For the past several years, as the music and movie industries have gradually consolidated ever more authoritarian control over their copyrights, the fashion industry has been held up as an implicit rebuke to their autocratic ways. Fashion, the story goes, is a similarly creative industry, yet it operates with essentially no prohibition against design copying. To many observers, this magical kingdom without laws does much more than simply survive without a blizzard of "cease and desist" letters; it actually seems to work rather well. The open and accepted practice of fashion designers "paying homage" to the designs of others isn't seen as unpunished piracy, but rather as part of the normal creative flow upon which design itself thrives. And, although it is less exalted, the practice of mass retailers such as H&M and Zara selling knockoffs of high-style designs is seen as an accepted and important part of the fashion business.
This laissez-faire idyll may soon be a thing of the past, though. Lately there have been indications that the fashion industry wants to abandon its somewhat unique legal perch and dive into the same lawyer-filled waters in which the rest of the creative world swims.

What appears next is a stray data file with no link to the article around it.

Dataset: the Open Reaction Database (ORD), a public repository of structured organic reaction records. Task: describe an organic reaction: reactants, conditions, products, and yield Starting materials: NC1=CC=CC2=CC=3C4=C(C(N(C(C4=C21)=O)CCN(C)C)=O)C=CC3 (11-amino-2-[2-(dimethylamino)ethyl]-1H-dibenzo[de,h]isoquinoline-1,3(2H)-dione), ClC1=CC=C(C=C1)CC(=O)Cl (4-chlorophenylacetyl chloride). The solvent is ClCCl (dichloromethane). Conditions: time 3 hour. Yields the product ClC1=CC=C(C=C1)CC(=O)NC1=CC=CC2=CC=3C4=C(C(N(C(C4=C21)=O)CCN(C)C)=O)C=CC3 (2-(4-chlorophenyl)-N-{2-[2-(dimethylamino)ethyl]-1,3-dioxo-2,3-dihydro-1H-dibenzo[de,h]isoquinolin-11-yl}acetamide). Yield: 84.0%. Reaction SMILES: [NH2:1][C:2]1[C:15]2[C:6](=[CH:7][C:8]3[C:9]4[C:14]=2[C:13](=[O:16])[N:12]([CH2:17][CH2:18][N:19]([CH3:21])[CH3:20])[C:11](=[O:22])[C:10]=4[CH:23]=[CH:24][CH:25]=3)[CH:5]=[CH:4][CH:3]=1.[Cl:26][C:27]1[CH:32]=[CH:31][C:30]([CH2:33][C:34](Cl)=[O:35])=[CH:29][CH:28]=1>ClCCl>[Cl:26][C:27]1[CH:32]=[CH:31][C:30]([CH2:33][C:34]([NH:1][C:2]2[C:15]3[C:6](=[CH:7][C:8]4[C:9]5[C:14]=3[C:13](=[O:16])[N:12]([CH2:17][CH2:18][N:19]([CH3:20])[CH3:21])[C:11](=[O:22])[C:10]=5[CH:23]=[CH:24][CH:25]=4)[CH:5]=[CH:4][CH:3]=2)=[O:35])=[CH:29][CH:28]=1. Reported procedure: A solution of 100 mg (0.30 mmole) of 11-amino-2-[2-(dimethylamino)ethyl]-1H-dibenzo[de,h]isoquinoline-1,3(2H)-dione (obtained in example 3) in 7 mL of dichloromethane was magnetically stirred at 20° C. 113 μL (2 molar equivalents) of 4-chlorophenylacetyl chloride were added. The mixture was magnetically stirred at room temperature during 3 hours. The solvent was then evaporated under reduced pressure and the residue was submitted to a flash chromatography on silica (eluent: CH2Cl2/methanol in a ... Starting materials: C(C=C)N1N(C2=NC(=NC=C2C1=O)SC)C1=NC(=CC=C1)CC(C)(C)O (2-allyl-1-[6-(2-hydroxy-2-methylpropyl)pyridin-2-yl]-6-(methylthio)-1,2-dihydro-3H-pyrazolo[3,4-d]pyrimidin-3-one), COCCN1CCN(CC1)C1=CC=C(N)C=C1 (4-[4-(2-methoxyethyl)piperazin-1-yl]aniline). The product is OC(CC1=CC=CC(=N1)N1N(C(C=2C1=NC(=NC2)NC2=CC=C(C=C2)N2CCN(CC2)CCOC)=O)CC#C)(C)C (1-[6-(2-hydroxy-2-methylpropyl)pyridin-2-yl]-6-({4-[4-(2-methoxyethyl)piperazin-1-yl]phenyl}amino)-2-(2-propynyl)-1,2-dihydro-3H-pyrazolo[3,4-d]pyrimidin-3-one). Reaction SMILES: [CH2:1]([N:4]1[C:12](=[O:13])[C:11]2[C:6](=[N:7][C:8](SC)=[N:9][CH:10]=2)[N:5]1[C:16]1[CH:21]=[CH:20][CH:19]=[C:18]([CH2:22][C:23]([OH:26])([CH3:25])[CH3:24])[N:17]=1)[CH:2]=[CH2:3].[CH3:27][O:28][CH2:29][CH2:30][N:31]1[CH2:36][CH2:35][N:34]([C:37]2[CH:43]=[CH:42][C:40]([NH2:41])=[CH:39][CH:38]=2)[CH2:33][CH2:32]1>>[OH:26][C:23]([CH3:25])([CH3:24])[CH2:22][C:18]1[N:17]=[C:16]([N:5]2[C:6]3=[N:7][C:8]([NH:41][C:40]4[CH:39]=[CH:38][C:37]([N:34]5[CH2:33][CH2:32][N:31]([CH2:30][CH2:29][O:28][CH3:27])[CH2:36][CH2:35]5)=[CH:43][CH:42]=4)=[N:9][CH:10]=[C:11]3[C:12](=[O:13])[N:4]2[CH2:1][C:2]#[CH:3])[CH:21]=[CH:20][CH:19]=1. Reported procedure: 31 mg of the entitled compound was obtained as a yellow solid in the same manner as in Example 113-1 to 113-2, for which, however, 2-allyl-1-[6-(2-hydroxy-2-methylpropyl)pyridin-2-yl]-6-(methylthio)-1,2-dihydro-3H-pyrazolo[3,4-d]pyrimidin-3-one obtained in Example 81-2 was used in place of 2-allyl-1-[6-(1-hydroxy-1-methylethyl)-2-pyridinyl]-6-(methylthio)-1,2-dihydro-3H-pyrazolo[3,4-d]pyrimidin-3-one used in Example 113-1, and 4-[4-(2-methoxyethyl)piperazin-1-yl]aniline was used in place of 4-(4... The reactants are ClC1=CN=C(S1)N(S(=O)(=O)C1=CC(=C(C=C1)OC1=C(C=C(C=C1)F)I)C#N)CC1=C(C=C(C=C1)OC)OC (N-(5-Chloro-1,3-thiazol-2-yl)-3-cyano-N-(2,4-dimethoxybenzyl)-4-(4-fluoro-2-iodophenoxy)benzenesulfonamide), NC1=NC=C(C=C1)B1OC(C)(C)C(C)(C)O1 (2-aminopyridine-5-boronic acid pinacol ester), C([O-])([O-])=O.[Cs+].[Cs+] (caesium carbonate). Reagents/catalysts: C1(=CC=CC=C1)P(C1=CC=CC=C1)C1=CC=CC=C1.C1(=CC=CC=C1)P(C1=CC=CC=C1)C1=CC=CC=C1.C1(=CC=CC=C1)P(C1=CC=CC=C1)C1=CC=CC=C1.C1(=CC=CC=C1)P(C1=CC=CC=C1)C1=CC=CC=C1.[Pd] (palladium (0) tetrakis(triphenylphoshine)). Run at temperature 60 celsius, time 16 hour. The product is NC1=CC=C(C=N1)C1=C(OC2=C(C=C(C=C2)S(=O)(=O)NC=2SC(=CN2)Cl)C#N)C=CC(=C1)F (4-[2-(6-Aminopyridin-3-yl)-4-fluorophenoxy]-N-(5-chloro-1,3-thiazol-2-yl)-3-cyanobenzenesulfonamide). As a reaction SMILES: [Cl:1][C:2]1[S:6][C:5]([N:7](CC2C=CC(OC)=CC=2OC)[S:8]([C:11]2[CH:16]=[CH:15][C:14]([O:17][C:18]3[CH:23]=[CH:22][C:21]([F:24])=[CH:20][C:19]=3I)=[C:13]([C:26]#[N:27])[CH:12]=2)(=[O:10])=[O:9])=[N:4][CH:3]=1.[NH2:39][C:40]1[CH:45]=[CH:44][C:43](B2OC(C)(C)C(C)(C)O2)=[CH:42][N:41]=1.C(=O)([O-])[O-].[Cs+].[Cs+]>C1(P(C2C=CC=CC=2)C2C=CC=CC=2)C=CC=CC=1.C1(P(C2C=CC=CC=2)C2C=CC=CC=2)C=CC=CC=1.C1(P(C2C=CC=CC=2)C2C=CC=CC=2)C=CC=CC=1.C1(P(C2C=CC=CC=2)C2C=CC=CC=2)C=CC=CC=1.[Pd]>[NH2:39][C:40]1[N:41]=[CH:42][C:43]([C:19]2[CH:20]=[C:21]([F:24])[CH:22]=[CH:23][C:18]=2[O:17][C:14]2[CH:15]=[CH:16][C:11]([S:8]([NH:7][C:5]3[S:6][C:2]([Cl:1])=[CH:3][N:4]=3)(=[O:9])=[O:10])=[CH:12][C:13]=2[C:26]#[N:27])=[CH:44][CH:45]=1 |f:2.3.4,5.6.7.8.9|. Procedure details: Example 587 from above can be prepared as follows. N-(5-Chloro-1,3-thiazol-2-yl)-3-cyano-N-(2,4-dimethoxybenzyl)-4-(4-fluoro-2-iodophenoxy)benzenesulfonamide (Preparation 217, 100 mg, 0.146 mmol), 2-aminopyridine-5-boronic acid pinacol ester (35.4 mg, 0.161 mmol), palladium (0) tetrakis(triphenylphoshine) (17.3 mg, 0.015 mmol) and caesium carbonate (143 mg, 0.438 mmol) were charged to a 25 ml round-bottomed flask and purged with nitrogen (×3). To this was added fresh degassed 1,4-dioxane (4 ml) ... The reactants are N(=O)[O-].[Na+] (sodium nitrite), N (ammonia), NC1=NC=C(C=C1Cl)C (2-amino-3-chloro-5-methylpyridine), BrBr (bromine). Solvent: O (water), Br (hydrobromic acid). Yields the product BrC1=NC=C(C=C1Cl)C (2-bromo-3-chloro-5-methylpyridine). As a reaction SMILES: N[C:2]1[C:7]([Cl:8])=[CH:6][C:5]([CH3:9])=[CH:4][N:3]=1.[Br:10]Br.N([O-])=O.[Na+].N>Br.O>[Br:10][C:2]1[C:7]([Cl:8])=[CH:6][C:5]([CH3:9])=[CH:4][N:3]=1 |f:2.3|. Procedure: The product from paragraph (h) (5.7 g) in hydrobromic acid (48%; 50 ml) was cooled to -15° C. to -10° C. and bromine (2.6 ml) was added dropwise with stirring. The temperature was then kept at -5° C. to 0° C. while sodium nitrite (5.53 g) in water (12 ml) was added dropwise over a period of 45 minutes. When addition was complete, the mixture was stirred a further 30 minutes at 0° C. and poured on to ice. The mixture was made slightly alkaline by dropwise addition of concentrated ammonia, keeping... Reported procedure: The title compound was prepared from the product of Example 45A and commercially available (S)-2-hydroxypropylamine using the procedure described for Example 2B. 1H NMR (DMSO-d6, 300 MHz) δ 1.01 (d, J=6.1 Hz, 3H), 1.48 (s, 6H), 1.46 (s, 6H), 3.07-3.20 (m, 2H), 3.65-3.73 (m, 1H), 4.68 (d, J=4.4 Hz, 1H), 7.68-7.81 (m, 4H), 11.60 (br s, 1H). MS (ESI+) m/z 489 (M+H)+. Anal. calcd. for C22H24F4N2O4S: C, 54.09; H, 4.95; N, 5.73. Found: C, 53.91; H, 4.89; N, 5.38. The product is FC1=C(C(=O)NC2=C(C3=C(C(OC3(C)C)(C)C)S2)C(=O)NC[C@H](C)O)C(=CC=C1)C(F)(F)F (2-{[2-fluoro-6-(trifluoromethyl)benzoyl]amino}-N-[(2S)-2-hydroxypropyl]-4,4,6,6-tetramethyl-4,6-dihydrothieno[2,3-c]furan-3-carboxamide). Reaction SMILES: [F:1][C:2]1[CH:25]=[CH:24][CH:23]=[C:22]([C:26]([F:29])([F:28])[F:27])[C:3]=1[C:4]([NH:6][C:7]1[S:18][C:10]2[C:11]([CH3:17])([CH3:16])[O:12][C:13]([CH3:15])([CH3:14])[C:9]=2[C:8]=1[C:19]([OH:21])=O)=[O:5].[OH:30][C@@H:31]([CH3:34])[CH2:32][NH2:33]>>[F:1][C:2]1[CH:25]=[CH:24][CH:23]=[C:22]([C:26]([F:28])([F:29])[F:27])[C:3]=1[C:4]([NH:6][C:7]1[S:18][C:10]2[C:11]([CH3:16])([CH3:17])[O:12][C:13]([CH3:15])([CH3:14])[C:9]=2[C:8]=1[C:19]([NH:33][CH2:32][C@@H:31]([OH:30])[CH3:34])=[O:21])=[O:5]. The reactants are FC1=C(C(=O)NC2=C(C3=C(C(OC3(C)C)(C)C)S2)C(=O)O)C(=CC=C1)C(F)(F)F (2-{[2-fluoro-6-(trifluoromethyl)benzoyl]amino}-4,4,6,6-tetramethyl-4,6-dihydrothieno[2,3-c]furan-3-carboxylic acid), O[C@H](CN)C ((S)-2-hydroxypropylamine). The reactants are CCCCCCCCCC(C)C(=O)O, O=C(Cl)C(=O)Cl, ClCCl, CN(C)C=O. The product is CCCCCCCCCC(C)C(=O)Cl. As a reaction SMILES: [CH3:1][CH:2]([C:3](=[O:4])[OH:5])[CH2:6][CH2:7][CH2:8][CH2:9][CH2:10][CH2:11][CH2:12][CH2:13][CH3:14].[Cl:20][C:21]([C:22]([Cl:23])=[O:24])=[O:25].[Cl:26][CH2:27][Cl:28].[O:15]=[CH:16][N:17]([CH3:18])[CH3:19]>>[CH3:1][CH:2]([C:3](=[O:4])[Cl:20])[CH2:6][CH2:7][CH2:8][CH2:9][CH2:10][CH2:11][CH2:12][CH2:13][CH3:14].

The Council of Fashion Designers of America is meeting with members of Congress tomorrow to gather support for a bill to offer copyrightlike protection to clothing designs. While European Union law already contains similar provisions, the CFDA proposal would be a substantial change to the existing American framework. The proposed bill would, for the first time, prevent anyone from copying an original clothing design in the United States and give designers the exclusive right to make, import, distribute, and sell clothes based on their designs.
The gap the CFDA is trying to fill is there because existing copyright law protects only original or creative expressions. Generally speaking, this has precluded coverage for "useful articles," which essentially means anything with a utilitarian purpose. Courts have traditionally insisted on seeing clothing as a "useful article" unprotected by copyright, at least in part out of fear that to do otherwise would be to create style "monopolies" that would chill creativity and increase prices.
Rather than try to tackle this "useful article" problem head-on, the CFDA bill piggybacks off an existing law that provides design protection only to—oddly enough—boat hulls. Congress enacted this boat-hull statute in 1998, in response to a Supreme Court holding that a Florida state statute protecting the design of boat hulls was unconstitutional because it interfered with federal regulation of intellectual property. Apparently feeling strongly about the protection of boat-hull design, Congress stepped in after the Supreme Court ruled and produced a federal statute on the subject.